Rule: If you're using a tiller, move the tiller towards the flapping telltale.

Rule: If you're using a tiller, move the tiller towards the flapping telltale.
Posted 2016, Mar 16 12:45
The first example on the page conforms to the rule: " Imagine you're sailing along on port and the red (inside) telltale is flapping. Pull the tiller to port (red)" however, the second example does not turn towards the flapping telltale: the boat is on starboard, the red is flapping, You'd turn to starboard. surely that is turning towards the green telltale? Can someone help explain what it is in this rule of thumb that I am missing?
Add reply
2 0


Reply 2016, Mar 26 21:08
It's because of the tiller and the wheel work opposite.
1 0
Reply 2016, Sep 17 18:17
I ran into the same confusion. My approach is to remember "Tiller Towards Trouble", in this case, towards the flapping telltale, or with a wheel, then the opposite, turn the wheel away ftom the flapping telltale. It will become second nature with practice, but just like Jane, the wording on the example confused me. Thank you.
3 0
Reply 2017, Mar 12 21:47
I agree this section is confusing. I think this is because I am new at this sailing so a lot of assumed knowledge is not there. It would be super helpful to add additional clarifying wording for us newbies. It would be helpful as well to refer to "tiller" actions as well as " wheel" actions. I think it would be useful information to have both explained.
4 0
Reply 2017, Aug 10 12:16
probably it would be better to refer to rudder (far aft edge) direction to eliminate wheel-tiller confusions
2 0
Reply 2018, Feb 11 06:10
I see this is old discussion; I am not grasping the "tiller towards trouble". Port or red is flapping, therefore shouldn't I be putting the tiller towards port?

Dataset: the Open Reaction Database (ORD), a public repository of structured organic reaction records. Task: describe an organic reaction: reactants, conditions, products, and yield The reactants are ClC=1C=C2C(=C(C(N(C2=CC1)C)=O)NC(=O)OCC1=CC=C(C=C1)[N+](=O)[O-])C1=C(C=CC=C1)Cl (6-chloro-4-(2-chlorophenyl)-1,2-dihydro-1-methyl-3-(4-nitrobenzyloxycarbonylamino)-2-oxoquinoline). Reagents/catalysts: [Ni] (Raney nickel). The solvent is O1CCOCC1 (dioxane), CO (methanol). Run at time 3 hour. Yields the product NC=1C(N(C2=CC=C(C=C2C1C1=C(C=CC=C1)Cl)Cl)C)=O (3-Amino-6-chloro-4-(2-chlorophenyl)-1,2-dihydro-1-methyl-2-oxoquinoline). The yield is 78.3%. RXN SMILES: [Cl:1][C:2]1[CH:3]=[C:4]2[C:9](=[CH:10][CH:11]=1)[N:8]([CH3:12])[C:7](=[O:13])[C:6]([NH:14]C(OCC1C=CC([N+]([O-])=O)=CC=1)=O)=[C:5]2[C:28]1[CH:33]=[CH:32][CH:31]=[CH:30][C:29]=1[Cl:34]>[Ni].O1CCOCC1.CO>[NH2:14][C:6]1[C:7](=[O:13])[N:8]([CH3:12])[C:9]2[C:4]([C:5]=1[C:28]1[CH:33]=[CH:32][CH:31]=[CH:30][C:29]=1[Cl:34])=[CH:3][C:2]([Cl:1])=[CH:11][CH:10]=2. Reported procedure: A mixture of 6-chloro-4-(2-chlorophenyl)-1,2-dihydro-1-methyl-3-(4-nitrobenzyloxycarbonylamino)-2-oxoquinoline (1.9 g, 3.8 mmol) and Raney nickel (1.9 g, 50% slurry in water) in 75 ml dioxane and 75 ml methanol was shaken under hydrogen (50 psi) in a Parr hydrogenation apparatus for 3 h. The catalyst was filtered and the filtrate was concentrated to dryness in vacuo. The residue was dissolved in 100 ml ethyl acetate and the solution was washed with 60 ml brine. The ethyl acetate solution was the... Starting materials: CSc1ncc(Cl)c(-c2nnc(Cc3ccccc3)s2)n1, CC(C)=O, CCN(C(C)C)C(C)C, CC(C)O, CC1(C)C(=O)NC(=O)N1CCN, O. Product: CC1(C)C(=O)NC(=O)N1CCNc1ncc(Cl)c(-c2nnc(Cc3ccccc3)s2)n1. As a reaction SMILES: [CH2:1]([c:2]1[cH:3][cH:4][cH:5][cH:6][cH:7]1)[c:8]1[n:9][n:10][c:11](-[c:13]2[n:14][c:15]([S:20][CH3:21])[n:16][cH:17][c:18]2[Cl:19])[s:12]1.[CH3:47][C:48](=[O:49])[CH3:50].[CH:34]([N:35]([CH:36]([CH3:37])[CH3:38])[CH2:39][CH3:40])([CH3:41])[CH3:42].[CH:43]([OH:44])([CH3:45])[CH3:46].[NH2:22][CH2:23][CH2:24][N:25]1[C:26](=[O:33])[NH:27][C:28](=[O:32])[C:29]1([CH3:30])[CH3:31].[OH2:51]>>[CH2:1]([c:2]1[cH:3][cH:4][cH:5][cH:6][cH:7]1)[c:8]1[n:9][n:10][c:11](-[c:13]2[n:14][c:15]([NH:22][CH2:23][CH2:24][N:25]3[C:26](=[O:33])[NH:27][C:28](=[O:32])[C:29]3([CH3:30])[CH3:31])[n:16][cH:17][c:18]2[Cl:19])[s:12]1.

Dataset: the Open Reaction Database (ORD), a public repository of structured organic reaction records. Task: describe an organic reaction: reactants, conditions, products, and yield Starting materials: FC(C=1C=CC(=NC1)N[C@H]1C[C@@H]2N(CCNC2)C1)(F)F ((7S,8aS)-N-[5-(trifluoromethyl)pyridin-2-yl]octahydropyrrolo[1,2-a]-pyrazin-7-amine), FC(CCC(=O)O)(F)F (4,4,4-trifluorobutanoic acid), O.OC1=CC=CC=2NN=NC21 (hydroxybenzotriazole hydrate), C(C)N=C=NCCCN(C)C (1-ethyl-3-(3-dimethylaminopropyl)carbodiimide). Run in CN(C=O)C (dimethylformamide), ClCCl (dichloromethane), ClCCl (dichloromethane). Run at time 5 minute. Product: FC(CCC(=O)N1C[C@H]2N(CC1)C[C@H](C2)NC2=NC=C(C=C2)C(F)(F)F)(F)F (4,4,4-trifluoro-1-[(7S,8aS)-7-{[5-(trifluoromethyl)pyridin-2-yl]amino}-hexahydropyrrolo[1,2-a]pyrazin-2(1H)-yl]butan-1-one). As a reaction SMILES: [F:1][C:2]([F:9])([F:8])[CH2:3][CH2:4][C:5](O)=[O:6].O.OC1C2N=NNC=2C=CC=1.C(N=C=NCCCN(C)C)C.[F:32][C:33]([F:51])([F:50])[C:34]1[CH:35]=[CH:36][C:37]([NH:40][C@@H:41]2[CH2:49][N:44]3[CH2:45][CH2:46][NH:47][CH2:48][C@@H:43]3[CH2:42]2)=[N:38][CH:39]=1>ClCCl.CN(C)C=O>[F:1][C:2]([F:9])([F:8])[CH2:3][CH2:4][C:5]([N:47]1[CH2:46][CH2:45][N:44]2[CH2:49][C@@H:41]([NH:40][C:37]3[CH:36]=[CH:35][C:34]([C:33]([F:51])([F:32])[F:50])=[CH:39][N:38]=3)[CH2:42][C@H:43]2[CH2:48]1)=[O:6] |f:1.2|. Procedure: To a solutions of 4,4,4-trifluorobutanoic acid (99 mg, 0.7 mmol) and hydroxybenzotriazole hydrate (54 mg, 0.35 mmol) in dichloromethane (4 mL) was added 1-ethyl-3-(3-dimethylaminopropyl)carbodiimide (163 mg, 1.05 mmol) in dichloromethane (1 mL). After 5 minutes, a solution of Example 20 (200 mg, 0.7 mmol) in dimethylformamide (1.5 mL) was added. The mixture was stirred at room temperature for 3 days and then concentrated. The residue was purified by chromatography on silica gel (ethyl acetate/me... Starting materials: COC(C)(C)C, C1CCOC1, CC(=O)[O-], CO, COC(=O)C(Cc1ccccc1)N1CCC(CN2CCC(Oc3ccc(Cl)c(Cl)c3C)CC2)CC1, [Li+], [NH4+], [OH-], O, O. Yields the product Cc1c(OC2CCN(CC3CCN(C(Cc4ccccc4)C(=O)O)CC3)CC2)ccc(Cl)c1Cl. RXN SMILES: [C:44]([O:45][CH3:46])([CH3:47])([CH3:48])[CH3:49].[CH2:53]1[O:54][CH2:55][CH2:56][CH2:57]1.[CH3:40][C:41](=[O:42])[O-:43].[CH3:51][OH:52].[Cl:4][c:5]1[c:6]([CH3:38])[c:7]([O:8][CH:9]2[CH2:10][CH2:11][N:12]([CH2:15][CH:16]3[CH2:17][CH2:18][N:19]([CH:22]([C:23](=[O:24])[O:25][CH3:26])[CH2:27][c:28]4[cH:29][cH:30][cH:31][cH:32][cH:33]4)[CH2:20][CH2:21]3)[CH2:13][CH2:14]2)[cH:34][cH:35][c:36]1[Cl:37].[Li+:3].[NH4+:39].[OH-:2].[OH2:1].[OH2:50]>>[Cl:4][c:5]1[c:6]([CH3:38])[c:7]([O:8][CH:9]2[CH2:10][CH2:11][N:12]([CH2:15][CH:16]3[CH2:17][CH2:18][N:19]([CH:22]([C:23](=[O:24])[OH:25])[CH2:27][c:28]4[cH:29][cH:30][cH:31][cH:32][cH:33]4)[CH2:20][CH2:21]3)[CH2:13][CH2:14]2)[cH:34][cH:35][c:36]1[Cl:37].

1 0
Reply 2018, Feb 11 14:15
Not sure where the confusion lies. The question says which way do you turn the boat. Open to rewording but seems pretty clear.
0 0
Reply 2018, May 30 06:32
I can see where the confusion lies , People are mistaking which direction to turn the entire boat as apposed to the example which discusses which way to turn the tiller, that being said some novices may have not used a tiller (and vice versa a wheel) and are not used to the idea that a tiller is moved in the opposite direction you want the boat to turn. I would perhaps drop the analogy about the tiller until after you've described that the 'whole boat turns towards the flapping telltale' and perhaps explain after that depending on your steerage system this could be different for each boat.
1 0
1 - 7 of 7 replys

Add reply

* - required fields

Please signin first
Add your reply in a positive and constructive manner and tone. Be as specific and clear as possible. Other students will vote your reply up or down depending on its usefulness the clarity. Your comments are always editable.